Encumbrances are legal rights or interests that limit a property’s use or transferability. They can affect property value, ownership rights – and future plans.
Whether you’re buying or selling, learning more about encumbrances in real estate and exploring some common examples and their implications can help you to avoid problems.
Easements are one of the most common types of encumbrances. They grant a specific right to someone other than the property owner to use some portion of the property for a described purpose. Some common examples include:
- Utilities: Utility companies may have easements to access and maintain utility lines that pass through.
- Rights-of-way: These allow individuals or entities to pass through the property, such as for road access or pedestrian pathways.
- Conservation easements: These restrict development or certain activities on the property to protect natural resources or preserve historical landmarks.
Easements can limit the property owner’s use, require maintenance access, or impact future developments. Buyers should carefully review easements to understand any limitations or responsibilities associated with them.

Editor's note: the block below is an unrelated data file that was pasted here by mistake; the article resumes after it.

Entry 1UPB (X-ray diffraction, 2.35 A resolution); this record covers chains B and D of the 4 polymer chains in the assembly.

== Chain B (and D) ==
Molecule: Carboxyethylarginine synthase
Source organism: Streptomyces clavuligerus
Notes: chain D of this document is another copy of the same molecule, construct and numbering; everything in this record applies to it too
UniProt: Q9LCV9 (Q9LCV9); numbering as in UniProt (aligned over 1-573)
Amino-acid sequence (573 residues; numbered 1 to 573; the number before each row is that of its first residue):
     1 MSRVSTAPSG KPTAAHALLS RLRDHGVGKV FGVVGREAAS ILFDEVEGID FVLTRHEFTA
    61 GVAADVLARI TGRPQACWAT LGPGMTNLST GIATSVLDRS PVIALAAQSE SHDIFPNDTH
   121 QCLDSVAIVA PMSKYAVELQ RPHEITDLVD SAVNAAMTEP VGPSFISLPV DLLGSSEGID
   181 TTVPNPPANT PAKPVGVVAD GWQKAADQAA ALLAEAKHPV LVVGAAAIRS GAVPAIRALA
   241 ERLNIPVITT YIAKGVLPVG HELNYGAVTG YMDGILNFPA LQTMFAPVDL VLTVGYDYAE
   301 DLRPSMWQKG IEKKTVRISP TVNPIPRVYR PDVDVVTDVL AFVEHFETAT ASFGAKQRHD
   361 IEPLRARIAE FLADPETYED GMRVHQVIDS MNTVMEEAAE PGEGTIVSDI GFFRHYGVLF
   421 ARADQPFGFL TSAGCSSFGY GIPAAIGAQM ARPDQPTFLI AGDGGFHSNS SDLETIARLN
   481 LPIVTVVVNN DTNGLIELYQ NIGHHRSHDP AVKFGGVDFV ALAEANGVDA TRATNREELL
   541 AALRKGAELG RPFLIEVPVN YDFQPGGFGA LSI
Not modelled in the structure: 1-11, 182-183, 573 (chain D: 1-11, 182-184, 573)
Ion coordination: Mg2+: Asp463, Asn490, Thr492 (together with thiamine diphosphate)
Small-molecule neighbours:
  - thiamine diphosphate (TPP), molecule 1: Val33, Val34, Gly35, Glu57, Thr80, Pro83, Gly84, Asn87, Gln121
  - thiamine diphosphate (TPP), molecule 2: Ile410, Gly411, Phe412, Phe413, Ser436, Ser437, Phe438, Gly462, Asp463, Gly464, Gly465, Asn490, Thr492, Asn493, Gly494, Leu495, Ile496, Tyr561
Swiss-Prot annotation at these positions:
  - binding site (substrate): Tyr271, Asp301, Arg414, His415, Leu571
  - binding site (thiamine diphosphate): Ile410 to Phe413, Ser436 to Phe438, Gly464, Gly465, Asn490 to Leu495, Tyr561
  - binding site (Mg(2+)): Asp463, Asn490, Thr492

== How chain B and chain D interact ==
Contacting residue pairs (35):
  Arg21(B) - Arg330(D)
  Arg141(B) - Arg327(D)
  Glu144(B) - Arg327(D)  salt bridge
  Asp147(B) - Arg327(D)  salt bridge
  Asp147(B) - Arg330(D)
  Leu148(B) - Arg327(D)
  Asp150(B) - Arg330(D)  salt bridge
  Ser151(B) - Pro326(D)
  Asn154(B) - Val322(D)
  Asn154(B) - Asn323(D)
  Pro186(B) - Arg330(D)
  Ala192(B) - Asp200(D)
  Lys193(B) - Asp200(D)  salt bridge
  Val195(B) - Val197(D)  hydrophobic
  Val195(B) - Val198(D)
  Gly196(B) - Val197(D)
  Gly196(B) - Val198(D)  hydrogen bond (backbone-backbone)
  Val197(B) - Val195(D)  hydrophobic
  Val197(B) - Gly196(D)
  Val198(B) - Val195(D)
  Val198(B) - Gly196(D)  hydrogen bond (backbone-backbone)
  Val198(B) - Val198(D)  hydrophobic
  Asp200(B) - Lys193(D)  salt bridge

Liens are financial encumbrances that could give a creditor the right to take possession of the property if a debt remains unpaid. Common examples include:
- Mortgages: A lender places a lien on the property as collateral for a mortgage loan.
- Tax liens: If property taxes are unpaid, the government may place a lien on the property, which can result in foreclosure.
- Mechanic’s liens: Contractors or suppliers who have not been paid for work done on the property can file a lien to secure their payment.
Liens can affect property transfers since the outstanding debt needs to be resolved before clear ownership can be established.
Covenants, Conditions, and Restrictions (CC&Rs)
CC&Rs are typically associated with properties in planned communities or subdivisions with HOAs. They establish rules and guidelines for property use, architectural standards, and community regulations. Examples can include:
- Architectural standards: CC&Rs may dictate the design and appearance of structures to maintain aesthetic harmony within the community.
- Use limits: Some CC&Rs limit property use to residential purposes or specify restrictions on home-based businesses.
Buyers should carefully review CC&Rs before purchasing a property to ensure they align with their preferences and intended use.
Conducting thorough due diligence, reviewing title reports and seeking legal guidance are vital steps to better ensure a clear understanding of encumbrances and their implications in any property transaction.